Plaintiff alleges that the defendants' actions led to his indictment for criminal offenses by a federal grand jury. That alone does not state a cognizable constitutional claim.

Plaintiff's claims under the Colorado State Constitution as pleaded in Count XIV are wholly unidentified. Perhaps Martinez claims that defendants "violated his right to live a 'quiet, peaceful and unsullied' life and Article II, Section 3 of the Colorado Constitution," Knowlton v. Cervi, 142 Colo. 394, 350 P.2d 1066, 1067 (1960), but he does not so inform us. That count shall be dismissed. His other state law claims for negligent police investigation, gross misconduct by public officials, harassment, outrageous conduct, and violations of the ABA Code of Professional Responsibility are best dealt with by the state courts, and with the dismissal of the plaintiff's federal claims, this Court cedes jurisdiction over them. See United Mine Workers v. Gibbs, 383 U.S. 715, 725, 86 S.Ct. 1130, 1138, 16 L.Ed.2d 218 (1966).

See Cooper v. Hollis, 42 Colo. App. 505, 600 P.2d 109, 111 (1979).

See Flournay v. McComas, 175 Colo. 526, 488 P.2d 1104, 1106 (1971).

See Restatement 2d of Torts § 46 (1965).

Cf. Doe v. Pringle, 550 F.2d 596 (10th Cir. 1976), cert. denied 431 U.S. 916, 97 S.Ct. 2179, 53 L.Ed.2d 227 (1977). The § 1981 claim against these defendants is also dismissed for insufficient pleading.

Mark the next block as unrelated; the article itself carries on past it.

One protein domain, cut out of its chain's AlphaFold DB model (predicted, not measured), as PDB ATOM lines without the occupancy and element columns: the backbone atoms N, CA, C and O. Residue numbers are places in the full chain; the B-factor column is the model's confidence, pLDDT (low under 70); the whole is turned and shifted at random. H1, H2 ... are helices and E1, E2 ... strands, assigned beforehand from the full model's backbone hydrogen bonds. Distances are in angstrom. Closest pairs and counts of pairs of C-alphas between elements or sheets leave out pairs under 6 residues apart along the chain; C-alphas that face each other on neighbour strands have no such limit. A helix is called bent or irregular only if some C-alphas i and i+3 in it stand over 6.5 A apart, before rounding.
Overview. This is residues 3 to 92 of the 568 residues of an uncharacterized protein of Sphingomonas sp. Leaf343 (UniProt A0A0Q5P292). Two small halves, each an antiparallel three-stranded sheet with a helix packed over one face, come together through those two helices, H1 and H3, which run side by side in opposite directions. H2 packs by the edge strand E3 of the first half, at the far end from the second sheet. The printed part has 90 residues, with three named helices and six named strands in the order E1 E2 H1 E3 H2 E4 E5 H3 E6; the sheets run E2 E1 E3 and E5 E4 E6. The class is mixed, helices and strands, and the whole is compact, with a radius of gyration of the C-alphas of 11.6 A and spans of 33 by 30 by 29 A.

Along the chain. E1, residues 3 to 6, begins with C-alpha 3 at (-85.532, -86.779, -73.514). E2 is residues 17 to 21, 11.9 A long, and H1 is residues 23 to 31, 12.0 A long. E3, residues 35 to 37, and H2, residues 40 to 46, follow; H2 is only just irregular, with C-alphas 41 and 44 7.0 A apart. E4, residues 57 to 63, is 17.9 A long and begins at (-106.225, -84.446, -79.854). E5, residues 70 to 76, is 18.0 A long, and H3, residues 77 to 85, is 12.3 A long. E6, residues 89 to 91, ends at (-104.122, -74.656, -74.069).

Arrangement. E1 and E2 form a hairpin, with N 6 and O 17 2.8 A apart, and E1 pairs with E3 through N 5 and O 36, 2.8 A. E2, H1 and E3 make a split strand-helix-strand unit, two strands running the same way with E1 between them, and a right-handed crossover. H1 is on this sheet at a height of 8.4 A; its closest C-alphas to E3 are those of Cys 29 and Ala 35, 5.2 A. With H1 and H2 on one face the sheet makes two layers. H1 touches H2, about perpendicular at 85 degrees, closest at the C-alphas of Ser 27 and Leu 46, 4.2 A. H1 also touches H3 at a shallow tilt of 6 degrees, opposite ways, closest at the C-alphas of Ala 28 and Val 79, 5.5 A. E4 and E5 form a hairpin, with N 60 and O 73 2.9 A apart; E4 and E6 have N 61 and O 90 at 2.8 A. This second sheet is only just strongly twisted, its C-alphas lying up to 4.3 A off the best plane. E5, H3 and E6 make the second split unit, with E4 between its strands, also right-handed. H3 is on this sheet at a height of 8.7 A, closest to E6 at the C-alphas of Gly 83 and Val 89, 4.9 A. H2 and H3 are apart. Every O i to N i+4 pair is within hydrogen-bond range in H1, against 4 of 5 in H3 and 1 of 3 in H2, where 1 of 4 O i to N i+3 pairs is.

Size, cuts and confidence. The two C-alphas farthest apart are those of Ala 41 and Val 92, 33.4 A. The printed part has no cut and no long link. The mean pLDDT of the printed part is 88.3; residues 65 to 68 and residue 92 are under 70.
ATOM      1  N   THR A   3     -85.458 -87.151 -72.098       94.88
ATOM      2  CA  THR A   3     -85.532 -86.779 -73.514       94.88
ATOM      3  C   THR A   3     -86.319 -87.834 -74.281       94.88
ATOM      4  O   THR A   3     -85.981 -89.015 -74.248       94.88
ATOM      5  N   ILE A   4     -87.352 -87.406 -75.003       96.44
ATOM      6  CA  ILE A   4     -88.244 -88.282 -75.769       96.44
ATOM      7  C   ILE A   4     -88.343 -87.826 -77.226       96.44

For the reasons hereinbefore stated, the plaintiff's complaint as against the state defendants shall be dismissed, including as to two defendants who have not yet so moved.

The plaintiff's equitable claims are dismissed for the reasons set forth in pp. 310-312, supra.

Both Tooley and Garcia raise "failure to state a claim" as an affirmative defense in their pleadings. Cf. Williams v. Patton, 410 F. Supp. 1, 3 n. 2 (E.D.Pa. 1976); 2A Moore's Federal Practice ¶ 12.08 n. 2 (2d ed.rev. 1981); id., 1981-82 Supp. at 84.


The complaint's allegations of conspiracy and defamation against new reporter Peter Webb have no more substance nor give any more notice of the claim than they do as to the other defendants. They shall be and are therefore, dismissed.


For the reasons set forth in this opinion, the plaintiff's complaint shall be and hereby is DISMISSED as to all defendants. Those claims which have been dismissed for substantive reasons, e.g., absolute immunity, or some other insufficiency at law, the dismissal is upon the merits. Those claims dismissed for procedural reasons, i.e., failure to plead particular or sufficient facts, see Rule 8(a), F.R.Civ.P., or to exhaust administrative remedies, are dismissed without prejudice. Plaintiff is hereby GRANTED leave to file an amended complaint in this action within 20 days of this date.

It is useful to note that had this case been remanded to the Colorado state court as plaintiff wished, the same standards would have been applied in evaluating his Civil Rights Act claims. See e.g., Espinoza v. O'Dell, 633 P.2d 455 (Colo. 1981).

Summaries of

Martinez v. Winner

United States District Court, D. Colorado
Jul 30, 1982
548 F. Supp. 278 (D. Colo. 1982)

dismissing civil rights claims against federal agencies

Summary of this case from Bergman v. United States
Case details for

Martinez v. Winner

Case Details

Full title:Francisco Eugenio MARTINEZ, Plaintiff, v. Fred M. WINNER, Chief Judge of…

Court:United States District Court, D. Colorado

Date published: Jul 30, 1982


548 F. Supp. 278 (D. Colo. 1982)